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16 Best Business Books Every Engineer Needs To Read

Business and engineering go hand in hand in these excellent business books

Business and engineering are very different sectors that go hand in hand. Unfortunately, many universities segregate sectors into separate degrees, meaning engineers have little to no opportunity to learn about business and engineering.

Reading business books focused on engineering is a great way to differentiate yourself and diversify your skills. For instance, knowing the limitations that business imposes on engineering is important when working on projects.

That’s why we reached out to engineers about which business books they recommend for engineers. The result is that these relevant business books are approachable for engineers and students, and teach the most important lessons in business.

This contribution was made by Melanie Musson from MobileHomeInsuranceQuotes

Sam By Jonathan Waldman

This is a story about how two engineers founded a business that has turned into a revolution. Instead of planning the next project in a typical business fashion, they figured out what would make their industry safer and more efficient – a robot – and set to work designing and improving working models. Their story is an inspiring take on business and how you can succeed in it.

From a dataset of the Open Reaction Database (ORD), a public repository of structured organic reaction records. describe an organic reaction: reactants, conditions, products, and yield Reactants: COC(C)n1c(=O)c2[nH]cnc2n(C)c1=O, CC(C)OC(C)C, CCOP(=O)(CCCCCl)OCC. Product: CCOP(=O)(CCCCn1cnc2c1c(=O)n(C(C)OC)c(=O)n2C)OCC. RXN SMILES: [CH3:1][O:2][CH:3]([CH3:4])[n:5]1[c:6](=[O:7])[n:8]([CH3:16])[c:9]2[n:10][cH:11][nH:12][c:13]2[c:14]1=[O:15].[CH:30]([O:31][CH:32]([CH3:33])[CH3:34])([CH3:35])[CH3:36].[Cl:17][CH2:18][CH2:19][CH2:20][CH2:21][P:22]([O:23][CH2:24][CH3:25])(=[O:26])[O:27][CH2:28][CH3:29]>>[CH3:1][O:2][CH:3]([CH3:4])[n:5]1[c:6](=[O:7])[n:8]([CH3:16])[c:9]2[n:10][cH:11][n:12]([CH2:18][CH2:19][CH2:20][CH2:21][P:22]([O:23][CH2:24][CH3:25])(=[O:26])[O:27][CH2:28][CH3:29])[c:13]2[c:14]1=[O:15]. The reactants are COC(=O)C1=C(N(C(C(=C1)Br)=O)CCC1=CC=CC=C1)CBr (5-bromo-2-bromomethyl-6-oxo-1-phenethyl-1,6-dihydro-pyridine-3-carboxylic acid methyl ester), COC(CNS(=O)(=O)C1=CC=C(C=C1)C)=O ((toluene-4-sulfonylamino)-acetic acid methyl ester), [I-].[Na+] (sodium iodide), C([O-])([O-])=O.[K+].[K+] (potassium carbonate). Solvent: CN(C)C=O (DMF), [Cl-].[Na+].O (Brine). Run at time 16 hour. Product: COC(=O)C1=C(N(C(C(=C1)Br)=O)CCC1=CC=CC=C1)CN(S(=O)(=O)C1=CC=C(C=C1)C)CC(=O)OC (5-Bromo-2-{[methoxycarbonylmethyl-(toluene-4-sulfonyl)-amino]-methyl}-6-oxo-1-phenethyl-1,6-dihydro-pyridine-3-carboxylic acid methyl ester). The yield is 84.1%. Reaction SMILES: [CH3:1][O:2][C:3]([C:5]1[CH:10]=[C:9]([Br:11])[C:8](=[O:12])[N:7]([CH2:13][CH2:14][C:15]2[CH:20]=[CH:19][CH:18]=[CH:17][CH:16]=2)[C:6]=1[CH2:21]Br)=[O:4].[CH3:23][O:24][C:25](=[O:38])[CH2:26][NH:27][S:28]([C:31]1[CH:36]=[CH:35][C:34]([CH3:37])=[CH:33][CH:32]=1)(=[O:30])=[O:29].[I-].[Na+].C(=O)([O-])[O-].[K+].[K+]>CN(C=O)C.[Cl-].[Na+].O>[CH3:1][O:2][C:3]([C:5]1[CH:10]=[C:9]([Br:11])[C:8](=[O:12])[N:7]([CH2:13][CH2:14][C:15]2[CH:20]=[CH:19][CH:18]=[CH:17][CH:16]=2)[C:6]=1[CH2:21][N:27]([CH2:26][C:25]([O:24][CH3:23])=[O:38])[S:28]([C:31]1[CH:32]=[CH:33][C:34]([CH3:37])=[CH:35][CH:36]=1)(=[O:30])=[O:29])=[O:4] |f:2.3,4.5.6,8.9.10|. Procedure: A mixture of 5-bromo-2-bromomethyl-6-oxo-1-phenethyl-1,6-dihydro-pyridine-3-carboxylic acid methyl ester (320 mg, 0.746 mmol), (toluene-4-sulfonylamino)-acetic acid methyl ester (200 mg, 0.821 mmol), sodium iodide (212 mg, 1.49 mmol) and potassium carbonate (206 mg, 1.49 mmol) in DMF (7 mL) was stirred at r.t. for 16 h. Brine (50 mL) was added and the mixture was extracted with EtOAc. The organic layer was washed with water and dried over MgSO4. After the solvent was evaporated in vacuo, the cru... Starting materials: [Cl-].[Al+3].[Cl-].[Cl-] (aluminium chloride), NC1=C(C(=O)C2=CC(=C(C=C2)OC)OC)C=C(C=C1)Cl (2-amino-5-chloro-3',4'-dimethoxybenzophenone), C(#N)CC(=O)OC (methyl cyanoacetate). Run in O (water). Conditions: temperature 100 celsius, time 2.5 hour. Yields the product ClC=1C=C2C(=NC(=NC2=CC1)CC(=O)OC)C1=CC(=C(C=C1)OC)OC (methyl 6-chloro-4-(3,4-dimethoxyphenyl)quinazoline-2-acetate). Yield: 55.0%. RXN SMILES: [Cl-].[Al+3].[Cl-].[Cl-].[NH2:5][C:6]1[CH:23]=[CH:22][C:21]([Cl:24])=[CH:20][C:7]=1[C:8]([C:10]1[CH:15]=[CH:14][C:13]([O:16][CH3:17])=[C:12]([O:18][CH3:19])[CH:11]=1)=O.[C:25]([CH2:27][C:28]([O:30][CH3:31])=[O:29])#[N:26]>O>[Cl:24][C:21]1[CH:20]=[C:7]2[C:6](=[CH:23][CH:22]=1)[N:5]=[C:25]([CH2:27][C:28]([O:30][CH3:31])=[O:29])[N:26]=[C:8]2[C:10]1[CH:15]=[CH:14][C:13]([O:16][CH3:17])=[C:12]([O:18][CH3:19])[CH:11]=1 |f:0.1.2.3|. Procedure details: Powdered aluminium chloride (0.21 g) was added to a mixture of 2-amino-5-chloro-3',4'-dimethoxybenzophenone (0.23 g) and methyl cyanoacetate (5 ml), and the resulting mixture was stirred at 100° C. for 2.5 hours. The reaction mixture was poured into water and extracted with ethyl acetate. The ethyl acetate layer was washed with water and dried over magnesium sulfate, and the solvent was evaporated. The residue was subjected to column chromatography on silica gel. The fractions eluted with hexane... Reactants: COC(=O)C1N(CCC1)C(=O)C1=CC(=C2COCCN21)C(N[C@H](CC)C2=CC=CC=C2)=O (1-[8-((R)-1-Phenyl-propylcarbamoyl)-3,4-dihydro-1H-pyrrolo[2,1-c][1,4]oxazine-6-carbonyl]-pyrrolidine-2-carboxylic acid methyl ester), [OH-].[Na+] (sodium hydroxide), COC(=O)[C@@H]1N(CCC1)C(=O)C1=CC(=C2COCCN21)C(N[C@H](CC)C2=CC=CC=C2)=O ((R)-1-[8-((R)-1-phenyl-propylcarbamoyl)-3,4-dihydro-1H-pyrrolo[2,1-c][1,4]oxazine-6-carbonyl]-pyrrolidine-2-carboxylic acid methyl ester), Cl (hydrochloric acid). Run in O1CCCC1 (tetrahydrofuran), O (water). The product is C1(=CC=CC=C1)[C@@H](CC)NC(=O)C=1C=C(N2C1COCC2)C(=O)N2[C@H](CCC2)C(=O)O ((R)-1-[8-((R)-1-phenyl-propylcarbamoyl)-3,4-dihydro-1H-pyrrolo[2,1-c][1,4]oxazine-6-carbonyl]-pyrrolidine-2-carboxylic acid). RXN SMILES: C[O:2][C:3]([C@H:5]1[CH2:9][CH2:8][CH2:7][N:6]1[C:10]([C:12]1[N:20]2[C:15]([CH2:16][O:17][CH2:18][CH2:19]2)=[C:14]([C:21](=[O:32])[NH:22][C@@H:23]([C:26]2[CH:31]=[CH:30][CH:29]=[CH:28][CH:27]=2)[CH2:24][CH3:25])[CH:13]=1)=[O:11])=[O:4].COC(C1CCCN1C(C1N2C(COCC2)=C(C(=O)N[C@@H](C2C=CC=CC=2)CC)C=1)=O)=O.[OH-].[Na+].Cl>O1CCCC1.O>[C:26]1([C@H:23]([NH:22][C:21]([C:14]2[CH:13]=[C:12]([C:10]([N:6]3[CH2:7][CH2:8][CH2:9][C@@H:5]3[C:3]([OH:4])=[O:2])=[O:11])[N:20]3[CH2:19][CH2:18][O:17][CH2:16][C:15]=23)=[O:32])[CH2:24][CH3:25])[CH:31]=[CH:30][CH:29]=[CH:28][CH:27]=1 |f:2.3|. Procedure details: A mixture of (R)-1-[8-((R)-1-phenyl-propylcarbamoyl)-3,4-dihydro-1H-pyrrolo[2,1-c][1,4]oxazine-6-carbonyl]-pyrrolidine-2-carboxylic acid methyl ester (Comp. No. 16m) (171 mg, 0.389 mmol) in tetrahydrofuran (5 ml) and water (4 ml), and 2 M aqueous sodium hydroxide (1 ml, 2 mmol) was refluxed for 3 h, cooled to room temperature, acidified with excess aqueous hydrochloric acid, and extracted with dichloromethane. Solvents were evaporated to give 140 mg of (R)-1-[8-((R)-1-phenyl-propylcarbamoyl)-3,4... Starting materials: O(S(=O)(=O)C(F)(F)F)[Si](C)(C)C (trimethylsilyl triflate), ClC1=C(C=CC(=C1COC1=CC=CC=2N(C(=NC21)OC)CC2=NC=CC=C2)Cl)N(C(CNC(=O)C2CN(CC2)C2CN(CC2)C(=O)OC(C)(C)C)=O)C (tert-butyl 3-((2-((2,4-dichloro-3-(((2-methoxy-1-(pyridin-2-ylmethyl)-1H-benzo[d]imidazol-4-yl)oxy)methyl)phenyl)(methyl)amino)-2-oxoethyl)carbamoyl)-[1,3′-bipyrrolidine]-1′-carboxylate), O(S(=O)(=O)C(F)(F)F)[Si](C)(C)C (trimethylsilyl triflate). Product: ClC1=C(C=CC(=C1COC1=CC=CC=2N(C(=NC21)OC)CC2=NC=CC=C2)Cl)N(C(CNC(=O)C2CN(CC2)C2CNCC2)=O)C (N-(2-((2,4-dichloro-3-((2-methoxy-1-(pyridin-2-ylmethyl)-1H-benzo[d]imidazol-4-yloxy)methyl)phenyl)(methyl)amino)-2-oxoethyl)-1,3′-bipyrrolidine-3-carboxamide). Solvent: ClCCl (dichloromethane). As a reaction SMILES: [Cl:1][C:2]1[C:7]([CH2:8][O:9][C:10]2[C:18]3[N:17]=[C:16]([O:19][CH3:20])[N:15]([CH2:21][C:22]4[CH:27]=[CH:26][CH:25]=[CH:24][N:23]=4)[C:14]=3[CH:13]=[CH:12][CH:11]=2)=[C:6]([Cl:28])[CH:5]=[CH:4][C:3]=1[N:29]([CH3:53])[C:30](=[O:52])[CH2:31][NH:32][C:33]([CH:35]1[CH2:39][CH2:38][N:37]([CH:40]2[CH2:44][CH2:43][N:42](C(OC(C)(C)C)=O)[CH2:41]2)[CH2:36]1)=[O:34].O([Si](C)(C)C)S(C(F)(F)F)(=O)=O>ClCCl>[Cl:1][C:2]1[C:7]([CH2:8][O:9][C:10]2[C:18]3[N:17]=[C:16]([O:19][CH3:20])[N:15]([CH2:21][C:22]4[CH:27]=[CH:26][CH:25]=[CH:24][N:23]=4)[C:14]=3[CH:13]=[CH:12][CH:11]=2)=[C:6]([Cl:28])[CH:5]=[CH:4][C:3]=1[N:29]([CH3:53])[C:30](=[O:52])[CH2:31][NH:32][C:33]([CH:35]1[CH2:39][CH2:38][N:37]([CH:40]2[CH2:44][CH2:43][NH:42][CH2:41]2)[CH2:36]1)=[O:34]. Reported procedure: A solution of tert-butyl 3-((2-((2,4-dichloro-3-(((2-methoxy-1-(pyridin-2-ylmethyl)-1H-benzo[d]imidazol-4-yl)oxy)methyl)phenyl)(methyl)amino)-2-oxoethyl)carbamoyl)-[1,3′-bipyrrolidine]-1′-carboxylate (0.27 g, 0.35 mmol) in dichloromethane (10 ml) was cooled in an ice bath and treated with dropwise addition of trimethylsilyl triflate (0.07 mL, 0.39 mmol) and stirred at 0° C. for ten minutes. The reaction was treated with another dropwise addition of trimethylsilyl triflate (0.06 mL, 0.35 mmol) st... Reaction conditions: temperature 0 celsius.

This contribution was made by Shayne Sherman from TechLoris

The 4 Hour Chef by Timothy Ferriss

Strange as it is, in this cookbook, Ferriss breaks down the process of cooking into manageable bites (pun intended) that are easy for those with an engineer’s mind to consume and understand. What’s more, is that this process and Ferriss explains it, can apply to nearly any subject. I applied this concept to business, a completely foreign concept to me when I moved from the engineer role to the C-suite offices.

This contribution was made by David LaVine from RocLogic Marketing, LLC

Ten-Day MBA 4th Ed., The by Steven A Silbiger

Because as an engineer, you like to understand the scope of what you’re considering getting yourself into. The business world is broad. This book provides an overview of the different areas of focus within business: finance, marketing, operations, etc. When you’re reading through the different topics, you’ll get a sense of the areas that you gravitate towards, and the areas you’re averse to. Circle the top two or three that you really like, and cross off the ones you don’t. Now you’ve got both a sense of the scope of what’s out there, as well as which more specific areas of business you want to dive in deeper.